Delete Cybrebully

Black letters flash across the screen, launching an attack of rumors and insults. A text, a Facebook wall post, a Tweet – a line or two is all it takes to wound someone's self-esteem, to bring tears, to ruin a friendship. With the explosion of modern technology, old-school bullying is out and a new type of bullying is taking the stage; the youth of this generation do not even need to have personal confrontation. While stuffing someone in a locker is a pretty obvious sign of harassment, with no bruises or bloody noses as evidence of abuse, cyber-bullying often doesn't raise alarms until it's too late.

“It's such a gray area,” says Broadcast teacher Charles Huette. “It is easy to talk about but difficult to identify.” When asked to define “cyber-bullying,” most students respond with a blank look. Most eventually describe it as something hurtful said online about another, but the definition is far from clear-cut. One of the challenges with cyber-bullying is its chameleon effect: it takes many forms, often blending in with its ­surroundings.

Websites like Twitter have made drawing attention to oneself simple and common. So common, in fact, that the results of online actions often don't merit a second thought. When “George” posted comments about other students on Twitter, he didn't intend it to be an attack. “I just thought it was funny,” he says. “When I wrote it, I thought that the people I wrote about or their friends weren't going to see it because I know who follows me, but it got around. I didn't realize that [the students or a teacher] would actually see it.”

An unintentionally mean Twitter comment may or may not be cyber-bullying, but that doesn't make it any less hurtful. The ease of sending words into cyberspace blurs the line between public and private, amusement and attack. Whatever the definition, the results are real. And even though actions on the Web can seem to be miles from reality, there's no denying that the dangers are real. “It's very clear that those things do have consequences. You hear about kids committing suicide,” Huette says.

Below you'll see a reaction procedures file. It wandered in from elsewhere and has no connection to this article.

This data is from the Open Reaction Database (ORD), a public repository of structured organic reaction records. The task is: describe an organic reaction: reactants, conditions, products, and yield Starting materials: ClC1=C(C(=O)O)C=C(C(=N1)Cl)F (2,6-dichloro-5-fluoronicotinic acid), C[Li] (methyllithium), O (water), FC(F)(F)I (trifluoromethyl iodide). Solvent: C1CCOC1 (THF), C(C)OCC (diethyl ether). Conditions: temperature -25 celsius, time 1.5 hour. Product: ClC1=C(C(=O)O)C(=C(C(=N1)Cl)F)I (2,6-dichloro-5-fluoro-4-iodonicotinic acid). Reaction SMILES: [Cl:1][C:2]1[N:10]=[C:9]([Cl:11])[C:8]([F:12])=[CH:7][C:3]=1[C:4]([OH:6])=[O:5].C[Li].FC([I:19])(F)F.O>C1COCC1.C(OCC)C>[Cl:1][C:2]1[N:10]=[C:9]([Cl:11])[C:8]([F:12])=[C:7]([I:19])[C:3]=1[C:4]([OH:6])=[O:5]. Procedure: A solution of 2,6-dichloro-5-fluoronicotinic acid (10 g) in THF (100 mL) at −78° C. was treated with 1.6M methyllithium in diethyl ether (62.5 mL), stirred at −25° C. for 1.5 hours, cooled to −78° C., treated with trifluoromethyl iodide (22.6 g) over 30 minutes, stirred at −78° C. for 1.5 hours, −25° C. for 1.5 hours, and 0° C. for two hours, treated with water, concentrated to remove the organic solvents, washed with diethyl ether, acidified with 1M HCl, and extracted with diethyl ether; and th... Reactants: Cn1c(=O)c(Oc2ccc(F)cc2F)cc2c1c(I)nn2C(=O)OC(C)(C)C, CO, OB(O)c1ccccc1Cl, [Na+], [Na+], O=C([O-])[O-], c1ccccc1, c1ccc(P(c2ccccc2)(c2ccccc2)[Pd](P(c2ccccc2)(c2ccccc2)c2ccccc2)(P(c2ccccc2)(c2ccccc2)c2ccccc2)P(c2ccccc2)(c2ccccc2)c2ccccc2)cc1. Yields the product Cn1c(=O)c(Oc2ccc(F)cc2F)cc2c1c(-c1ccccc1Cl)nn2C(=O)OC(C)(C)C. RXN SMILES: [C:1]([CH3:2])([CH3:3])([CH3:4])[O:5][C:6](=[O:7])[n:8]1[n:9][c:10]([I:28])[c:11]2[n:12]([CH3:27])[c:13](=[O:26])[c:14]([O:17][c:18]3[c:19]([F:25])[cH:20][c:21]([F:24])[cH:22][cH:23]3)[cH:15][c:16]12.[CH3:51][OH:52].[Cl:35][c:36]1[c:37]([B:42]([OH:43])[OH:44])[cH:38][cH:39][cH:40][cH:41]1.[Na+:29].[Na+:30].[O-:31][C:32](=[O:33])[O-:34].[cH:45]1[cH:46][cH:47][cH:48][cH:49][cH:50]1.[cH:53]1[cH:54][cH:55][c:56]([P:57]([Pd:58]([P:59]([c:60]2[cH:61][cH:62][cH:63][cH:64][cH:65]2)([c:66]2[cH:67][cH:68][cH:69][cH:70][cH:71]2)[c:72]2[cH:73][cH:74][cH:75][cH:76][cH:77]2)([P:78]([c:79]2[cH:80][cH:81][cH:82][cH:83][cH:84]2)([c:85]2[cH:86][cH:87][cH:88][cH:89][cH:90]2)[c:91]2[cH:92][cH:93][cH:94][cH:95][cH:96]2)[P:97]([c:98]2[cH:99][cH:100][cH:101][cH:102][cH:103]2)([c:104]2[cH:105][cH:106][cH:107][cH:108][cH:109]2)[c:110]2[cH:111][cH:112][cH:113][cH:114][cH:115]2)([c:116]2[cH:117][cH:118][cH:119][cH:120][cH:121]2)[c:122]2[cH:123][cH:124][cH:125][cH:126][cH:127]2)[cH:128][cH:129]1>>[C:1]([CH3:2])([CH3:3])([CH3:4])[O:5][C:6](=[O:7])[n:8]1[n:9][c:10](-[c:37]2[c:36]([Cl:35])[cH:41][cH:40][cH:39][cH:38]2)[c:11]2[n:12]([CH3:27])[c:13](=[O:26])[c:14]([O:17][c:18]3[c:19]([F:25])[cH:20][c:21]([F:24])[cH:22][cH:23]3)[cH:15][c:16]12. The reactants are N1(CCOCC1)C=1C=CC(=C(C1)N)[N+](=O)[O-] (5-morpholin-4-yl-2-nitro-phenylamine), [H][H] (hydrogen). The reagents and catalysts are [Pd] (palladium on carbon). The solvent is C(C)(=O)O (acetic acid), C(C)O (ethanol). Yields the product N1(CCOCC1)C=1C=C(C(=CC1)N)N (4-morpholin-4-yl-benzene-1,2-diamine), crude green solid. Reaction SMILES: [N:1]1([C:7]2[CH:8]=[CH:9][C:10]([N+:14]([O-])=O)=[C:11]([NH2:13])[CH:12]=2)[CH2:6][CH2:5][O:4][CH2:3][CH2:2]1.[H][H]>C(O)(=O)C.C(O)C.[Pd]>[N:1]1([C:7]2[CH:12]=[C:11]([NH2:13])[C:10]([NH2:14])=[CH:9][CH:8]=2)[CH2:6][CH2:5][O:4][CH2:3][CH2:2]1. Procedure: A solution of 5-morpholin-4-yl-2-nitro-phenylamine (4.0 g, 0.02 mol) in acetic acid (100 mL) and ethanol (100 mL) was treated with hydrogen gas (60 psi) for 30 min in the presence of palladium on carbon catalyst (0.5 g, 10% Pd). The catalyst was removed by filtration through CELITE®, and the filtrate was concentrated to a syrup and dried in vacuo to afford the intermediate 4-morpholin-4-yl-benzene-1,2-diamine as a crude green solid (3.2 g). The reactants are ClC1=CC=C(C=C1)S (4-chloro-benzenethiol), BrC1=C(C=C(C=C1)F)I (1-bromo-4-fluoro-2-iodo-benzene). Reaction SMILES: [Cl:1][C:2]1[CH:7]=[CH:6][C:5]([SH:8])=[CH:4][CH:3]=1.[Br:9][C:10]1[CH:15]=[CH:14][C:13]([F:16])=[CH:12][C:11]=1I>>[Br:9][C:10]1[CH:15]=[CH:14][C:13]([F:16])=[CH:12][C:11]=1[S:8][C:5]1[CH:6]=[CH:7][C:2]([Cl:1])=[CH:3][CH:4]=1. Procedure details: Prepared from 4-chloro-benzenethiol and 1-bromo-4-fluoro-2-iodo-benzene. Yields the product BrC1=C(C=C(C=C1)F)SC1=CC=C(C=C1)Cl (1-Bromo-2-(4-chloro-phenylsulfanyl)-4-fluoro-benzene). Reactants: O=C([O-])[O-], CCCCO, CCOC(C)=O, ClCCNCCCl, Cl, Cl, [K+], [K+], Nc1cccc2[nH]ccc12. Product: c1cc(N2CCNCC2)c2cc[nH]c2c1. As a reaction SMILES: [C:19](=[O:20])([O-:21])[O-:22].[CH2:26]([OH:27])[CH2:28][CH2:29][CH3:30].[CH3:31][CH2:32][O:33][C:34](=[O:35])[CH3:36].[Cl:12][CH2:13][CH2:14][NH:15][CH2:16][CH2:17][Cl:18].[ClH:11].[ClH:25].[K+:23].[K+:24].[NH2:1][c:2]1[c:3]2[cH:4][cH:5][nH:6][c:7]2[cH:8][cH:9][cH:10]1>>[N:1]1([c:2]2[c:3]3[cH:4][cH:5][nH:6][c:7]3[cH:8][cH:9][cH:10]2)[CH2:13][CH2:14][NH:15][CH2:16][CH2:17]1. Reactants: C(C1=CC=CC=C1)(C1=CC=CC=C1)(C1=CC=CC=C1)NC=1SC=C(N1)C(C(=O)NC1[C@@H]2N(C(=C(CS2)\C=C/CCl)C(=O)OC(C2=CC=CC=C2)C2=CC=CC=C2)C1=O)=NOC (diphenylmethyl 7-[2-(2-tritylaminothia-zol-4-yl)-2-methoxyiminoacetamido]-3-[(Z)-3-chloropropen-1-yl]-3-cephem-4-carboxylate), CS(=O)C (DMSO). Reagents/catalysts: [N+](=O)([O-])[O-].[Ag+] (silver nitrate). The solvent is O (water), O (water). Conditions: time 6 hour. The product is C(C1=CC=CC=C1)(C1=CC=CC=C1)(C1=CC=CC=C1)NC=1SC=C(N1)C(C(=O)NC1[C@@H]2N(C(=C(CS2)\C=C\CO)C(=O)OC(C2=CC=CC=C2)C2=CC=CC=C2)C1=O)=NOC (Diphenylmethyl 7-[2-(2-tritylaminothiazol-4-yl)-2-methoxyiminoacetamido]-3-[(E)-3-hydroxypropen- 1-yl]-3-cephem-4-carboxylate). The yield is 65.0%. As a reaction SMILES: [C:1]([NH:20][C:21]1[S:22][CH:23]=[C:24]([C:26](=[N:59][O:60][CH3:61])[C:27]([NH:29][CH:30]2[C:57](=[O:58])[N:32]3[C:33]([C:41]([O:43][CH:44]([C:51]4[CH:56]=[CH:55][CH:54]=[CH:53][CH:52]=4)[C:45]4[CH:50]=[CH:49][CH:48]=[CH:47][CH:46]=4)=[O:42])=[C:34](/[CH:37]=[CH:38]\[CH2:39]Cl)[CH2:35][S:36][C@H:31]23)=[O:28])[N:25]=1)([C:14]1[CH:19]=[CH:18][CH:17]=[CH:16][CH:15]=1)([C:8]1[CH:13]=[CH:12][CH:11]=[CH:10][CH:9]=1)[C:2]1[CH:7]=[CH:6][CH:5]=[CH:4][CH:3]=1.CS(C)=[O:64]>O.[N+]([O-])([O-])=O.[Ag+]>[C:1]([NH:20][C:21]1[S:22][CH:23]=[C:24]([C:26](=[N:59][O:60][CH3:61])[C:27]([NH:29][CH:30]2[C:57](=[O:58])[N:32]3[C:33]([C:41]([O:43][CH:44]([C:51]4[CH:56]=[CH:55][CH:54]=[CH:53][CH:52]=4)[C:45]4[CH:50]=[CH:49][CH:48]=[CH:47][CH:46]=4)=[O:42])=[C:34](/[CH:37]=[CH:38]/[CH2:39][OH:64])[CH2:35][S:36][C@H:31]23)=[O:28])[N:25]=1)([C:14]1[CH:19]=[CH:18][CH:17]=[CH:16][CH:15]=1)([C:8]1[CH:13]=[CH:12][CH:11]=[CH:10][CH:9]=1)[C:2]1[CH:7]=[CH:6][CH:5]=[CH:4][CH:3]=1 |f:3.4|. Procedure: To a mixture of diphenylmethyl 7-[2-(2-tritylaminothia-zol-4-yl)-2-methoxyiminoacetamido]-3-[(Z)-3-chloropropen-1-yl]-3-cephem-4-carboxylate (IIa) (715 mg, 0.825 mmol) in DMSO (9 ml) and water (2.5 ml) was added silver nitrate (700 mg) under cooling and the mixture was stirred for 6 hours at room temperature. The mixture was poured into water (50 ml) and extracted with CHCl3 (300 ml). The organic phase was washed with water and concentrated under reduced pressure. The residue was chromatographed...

Many feel that when it comes to cyber-bullying, it simply takes a click of the power button to zap away the negative effects. Unfortunately, it isn't always that easy. “People think if you just walk away and move on, it goes away. But ignoring it won't solve the problem,” says Tina, a junior. “It's hurtful because people have their self-esteem crushed.”

Facebook or fists, bullying is bullying. Though it may seem less real when it's hidden behind a screen, the results are as solid as a slap in the face. There's no doubt that the Internet is part of modern life, but with it comes a new set of dangers and responsibilities. In a world where privacy is fleeting and it's almost as easy to inadvertently become the bully as the bullied, actions and words need the same care and consideration they merit in the real world.





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